Secondly, it is all about intention. Isn’t that the difference between petting the dog and massage? The following description of the Thymic chakra is by John O’Neill. The Thymic chakra is where “intent” originates; it is the link between the emotions of the heart and the reason of language. It is what makes you inhale a breath before you speak, since this is where the intent behind the words you are about to speak actually starts forming.56 He continues to describe….. ‘So, lets say that your heart feels a certain way about something that it would like to voice. The energy shoots up to the Throat chakra but passes through the Thymic chakra first, giving it a heads up to start getting prepared to speak by drawing a breath – or by stopping the breath to prevent you from speaking. This is why you don’t always say what’s on the tip of your tongue. This is also why emotions can wreck havoc with your health, as the Thymic chakra can be bombarded by emotions to the point of fatigue. When the Crown chakra speaks, on the other hand, it sends its energy down through the Brow chakra which embellishes it.. The result is creative expression which may or may not be truthful. The Thymic chakra acts as something of a “lie detector” by interfering with energy that is not truthful. This is why we have trouble speaking when we are upset. The flow of energy from the heart is always meant to be peaceful and that’s really the only kind of energy that the Thymic chakra “understands”’.57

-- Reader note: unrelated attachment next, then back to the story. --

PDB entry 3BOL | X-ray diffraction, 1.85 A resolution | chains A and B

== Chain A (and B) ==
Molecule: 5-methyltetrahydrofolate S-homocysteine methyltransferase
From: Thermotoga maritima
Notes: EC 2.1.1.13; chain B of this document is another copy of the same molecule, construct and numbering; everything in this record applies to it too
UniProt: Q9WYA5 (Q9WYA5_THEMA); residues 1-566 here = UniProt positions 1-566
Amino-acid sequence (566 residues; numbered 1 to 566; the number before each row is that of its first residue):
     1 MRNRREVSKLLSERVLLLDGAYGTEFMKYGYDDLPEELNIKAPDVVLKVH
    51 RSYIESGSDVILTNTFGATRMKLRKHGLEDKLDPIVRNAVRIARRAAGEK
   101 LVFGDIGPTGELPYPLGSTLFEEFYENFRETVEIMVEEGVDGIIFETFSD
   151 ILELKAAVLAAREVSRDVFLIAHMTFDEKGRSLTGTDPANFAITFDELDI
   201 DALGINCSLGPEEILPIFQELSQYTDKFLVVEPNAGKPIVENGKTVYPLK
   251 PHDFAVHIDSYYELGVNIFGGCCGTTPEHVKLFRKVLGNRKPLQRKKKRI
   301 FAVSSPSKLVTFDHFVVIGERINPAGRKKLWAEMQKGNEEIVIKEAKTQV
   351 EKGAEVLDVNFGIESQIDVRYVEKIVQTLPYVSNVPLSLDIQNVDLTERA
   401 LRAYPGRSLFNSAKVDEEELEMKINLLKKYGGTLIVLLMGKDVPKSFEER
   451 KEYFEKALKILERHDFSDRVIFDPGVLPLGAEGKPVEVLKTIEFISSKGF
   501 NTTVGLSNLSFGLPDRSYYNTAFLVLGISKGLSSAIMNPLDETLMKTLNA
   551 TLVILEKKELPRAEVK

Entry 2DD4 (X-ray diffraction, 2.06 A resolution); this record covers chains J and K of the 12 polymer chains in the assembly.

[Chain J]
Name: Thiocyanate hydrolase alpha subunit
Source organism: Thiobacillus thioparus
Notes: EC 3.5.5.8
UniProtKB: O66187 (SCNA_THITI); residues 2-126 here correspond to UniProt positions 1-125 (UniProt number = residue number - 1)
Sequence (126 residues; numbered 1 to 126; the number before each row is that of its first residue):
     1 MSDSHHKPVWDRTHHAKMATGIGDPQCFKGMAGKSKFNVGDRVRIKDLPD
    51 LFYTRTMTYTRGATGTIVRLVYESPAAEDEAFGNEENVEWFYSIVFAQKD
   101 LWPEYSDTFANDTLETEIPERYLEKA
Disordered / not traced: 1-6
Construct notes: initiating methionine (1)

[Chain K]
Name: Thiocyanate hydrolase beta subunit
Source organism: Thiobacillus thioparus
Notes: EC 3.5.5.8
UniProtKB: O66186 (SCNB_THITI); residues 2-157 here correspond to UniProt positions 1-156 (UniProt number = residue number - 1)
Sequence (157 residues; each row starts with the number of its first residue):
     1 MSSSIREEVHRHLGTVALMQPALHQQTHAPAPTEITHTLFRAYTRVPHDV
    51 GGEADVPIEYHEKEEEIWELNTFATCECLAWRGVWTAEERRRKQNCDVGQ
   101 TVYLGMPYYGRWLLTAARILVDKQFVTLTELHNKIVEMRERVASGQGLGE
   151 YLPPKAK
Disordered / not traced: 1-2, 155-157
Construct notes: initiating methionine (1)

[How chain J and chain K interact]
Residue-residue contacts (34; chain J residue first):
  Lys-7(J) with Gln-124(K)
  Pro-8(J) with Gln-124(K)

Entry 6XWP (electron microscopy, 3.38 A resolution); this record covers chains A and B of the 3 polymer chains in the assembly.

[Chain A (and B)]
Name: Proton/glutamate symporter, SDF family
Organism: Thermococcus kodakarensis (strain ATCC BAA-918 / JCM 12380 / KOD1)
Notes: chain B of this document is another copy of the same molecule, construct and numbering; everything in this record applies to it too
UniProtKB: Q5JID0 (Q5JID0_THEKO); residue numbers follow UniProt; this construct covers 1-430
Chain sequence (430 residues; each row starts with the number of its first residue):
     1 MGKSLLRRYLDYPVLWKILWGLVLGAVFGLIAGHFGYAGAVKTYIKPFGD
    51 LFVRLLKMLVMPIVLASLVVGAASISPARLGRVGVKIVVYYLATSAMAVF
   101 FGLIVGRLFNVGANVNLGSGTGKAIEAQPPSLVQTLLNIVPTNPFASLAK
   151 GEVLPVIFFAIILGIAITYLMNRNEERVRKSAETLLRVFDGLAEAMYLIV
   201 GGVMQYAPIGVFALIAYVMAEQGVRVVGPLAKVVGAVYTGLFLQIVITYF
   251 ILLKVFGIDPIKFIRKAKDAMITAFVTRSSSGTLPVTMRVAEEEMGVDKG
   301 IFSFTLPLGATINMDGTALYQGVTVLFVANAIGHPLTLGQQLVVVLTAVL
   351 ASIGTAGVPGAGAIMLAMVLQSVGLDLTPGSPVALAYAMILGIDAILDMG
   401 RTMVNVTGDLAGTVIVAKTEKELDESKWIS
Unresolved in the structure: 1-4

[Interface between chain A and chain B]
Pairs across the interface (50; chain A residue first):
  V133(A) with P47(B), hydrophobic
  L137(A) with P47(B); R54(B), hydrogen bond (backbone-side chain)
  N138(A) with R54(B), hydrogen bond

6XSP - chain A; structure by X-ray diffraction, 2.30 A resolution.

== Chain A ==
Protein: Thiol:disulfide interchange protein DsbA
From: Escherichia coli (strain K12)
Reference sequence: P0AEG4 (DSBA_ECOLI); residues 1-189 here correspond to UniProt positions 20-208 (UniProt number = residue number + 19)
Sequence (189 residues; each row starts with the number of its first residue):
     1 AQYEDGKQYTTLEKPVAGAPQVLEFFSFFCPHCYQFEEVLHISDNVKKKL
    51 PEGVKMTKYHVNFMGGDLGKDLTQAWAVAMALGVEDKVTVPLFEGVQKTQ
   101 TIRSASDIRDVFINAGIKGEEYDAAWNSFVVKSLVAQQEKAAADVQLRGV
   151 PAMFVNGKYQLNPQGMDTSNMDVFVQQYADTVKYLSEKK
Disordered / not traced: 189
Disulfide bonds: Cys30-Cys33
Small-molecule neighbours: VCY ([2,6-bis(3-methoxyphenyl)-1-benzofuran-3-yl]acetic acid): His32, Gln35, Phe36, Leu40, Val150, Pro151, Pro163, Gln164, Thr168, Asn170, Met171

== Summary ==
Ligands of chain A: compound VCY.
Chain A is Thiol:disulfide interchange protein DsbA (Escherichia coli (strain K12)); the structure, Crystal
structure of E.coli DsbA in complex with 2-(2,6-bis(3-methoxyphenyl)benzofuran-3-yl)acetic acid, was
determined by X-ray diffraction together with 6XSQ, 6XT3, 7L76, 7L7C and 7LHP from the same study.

So what does this mean? It means that the seven chakras of the yogic system are gateways to consciousness and the three dantiens of the Chinese system are also gateways to the different levels of consciousness. Does that mean that the Thymus Gland could possibly be part of one of those gateways? Seems that way. See the chart that shows the chakras and their relationships.